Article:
MongoDB is an open source, cross-platform database management system (DBMS) that uses a document-oriented database model which supports various forms of data. It is one of the numerous non-relational database technologies which arose in the mid-2000s under the NoSQL banner for use in big data applications and other processing jobs involving data that doesn't fit well in a rigid relational model. Instead of using tables and rows as in relational databases, the MongoDB architecture is made up of collections and documents.
MongoDB is a document database. Instead of using tables’, rows as MySQL Database, MongoDB is based on the architecture of collections and documents. In MongoDB, the rows (or documents as called in MongoDB) do not need to have a schema defined beforehand. You can store any object without having to worry about the particular fields that compose this object and how to store them. The data model available within MongoDB allows you to represent hierarchical relationships, to store arrays, and other more complex structures more easily.
One of the advantages of using documents is that these objects map to native data types in a number of programming languages. Also, having embedded documents reduces the need for database joins, which can reduce costs.
MySQL database uses a structured query language (SQL) for defining and manipulating data. On one hand, this is extremely powerful: SQL is one of the most versatile and widely-used options available, making it a safe choice and especially great for complex queries. On the other hand, it can be restrictive. SQL requires that you use predefined schemas to determine the structure of your data before you work with it.
When comparing the speed to MongoDB to that of MySQL, it is noted by developers that MySQL lacks speed and experiences difficulties with large data volume compared to MongoDB. As the number of queries increases SQL takes more time to execute those queries but the performance of MongoDB is better in such a scenario. MongoDB possesses some routine factors that are responsible for its high performance; embedding documents, it avoids the concept of joins and provides indexing of data. MySQL is a better choice for companies with smaller databases looking for a general solution.
Unlike MongoDB, MySQL supports Atomic Transaction. ACID compliance (Atomicity, Consistency, Isolation, and Durability) reduce anomalies and protects the integrity of your database by prescribing exactly how transactions interact with the database. Generally, NoSQL databases sacrifice ACID compliance for flexibility and processing speed. MongoDB is not the best option for applications with complex transactions.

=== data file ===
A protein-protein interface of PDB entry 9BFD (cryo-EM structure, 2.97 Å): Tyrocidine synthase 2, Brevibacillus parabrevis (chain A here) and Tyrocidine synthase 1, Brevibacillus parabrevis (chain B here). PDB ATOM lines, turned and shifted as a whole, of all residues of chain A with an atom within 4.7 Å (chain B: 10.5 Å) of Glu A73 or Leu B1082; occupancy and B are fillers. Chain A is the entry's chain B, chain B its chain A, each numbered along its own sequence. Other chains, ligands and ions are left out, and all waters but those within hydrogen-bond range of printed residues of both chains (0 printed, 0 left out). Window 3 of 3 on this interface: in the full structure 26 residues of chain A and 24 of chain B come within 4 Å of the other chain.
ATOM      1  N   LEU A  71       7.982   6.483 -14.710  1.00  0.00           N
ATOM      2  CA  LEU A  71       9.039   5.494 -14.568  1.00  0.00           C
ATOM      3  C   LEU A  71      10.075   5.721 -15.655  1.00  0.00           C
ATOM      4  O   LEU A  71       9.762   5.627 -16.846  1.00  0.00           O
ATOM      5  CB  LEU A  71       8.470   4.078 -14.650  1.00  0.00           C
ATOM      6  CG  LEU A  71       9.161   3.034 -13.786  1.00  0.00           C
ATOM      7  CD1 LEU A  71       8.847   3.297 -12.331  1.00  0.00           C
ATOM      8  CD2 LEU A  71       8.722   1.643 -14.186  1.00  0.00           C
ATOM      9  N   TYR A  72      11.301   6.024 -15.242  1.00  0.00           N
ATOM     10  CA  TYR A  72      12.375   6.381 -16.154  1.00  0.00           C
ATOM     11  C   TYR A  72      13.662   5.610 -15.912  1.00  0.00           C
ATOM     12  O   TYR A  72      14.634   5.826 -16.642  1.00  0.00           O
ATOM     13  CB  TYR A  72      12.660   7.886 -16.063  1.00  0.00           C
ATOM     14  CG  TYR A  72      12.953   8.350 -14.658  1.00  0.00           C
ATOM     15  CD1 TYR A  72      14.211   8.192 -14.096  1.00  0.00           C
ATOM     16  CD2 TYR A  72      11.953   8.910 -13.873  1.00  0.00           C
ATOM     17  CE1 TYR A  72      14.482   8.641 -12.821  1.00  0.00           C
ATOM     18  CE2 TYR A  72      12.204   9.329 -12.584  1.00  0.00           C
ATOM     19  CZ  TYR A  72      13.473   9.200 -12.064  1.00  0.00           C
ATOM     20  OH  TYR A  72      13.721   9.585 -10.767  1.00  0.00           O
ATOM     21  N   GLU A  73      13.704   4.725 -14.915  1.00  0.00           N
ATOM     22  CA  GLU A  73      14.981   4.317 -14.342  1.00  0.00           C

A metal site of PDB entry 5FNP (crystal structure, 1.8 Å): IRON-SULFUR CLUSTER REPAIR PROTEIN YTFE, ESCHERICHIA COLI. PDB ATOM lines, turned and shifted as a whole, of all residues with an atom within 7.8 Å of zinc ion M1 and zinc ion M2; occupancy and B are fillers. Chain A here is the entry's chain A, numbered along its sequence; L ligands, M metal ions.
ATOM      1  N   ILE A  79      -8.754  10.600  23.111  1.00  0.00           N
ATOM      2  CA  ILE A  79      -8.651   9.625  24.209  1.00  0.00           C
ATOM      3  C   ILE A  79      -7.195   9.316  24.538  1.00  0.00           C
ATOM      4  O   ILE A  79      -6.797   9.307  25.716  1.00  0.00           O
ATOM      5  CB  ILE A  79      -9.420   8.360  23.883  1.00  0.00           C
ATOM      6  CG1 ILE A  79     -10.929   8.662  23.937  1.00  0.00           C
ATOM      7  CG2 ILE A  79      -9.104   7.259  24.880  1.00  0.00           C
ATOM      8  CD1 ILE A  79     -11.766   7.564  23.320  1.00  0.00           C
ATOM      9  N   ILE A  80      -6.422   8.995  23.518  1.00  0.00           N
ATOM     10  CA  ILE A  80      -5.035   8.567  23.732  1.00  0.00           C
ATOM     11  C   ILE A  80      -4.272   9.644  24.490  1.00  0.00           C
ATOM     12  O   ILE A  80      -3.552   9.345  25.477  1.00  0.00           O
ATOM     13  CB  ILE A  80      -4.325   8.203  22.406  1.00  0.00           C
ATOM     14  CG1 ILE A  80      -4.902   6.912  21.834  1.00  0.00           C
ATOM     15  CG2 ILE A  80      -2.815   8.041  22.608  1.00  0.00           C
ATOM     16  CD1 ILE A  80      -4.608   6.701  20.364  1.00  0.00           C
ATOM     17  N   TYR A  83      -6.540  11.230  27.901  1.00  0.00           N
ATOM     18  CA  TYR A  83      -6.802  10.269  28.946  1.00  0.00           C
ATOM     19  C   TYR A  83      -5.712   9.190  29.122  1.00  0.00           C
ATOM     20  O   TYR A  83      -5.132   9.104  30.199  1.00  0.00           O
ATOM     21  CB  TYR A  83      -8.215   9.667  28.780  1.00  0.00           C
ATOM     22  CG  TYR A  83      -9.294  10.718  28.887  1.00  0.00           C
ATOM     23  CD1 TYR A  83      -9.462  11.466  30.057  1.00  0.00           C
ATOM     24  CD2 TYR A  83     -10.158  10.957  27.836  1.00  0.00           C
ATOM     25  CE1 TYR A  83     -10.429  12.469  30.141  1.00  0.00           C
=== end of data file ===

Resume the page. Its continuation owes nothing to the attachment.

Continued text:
MongoDB uses dynamic schemas that eliminate the need to pre-define the structure, like fields or value types. Such a model allows hierarchical relationships representation, array storage, and ability to change the records structure by simply adding or deleting fields. This NoSQL solution comes with embedding, auto-sharding, and on-board replication for better scalability and high availability. This is one of the major benefits offered by MongoDB.
MySQL databases are vertically scalable, meaning a single server must be made increasingly powerful in order to deal with increased demand. It is possible to spread the SQL database over many servers, but significant additional engineering is generally required, and core relational features such as Joins, referential integrity and transactions are typically lost. MongoDB, on the other hand, are horizontally scalable, meaning that to add capacity, a database administrator can simply add more commodity servers or cloud instances. The database automatically spreads data across servers as necessary. It helps reduce the workload and scale your database with ease.
In conclusion, MySQL is a strong choice for any business that will benefit from its pre-defined structure and set schemas. MongoDB, on the other hand, is a good choice for businesses that have rapid growth or databases with no clear schema definitions.
Programming Languages and Resources for Web Developers
SQL or MongoDB coding is well suited for those interested in pursuing a career in web design and development; however, other options are mobile App design and development, system admin and software engineering. It is advisable to consult with an IT career counselor to understand what career options best fits your skills. For instance, if you want to be a software engineer, learning HTML and CSS might not fit the bill. Here is an excellent article for learning more on coding and technology career roadmap. Once you know what career path you wish to pursue, you can make a plan on what, when, and how to learn. There are lots of online resources for learning coding and technology in general. For teenagers and high school students, High School Technology Services offers variety of hands-on training. For adults and professionals, Coding Bootcamps and DC Web Makers Companies offer basic to advance project-based programming and technology classes.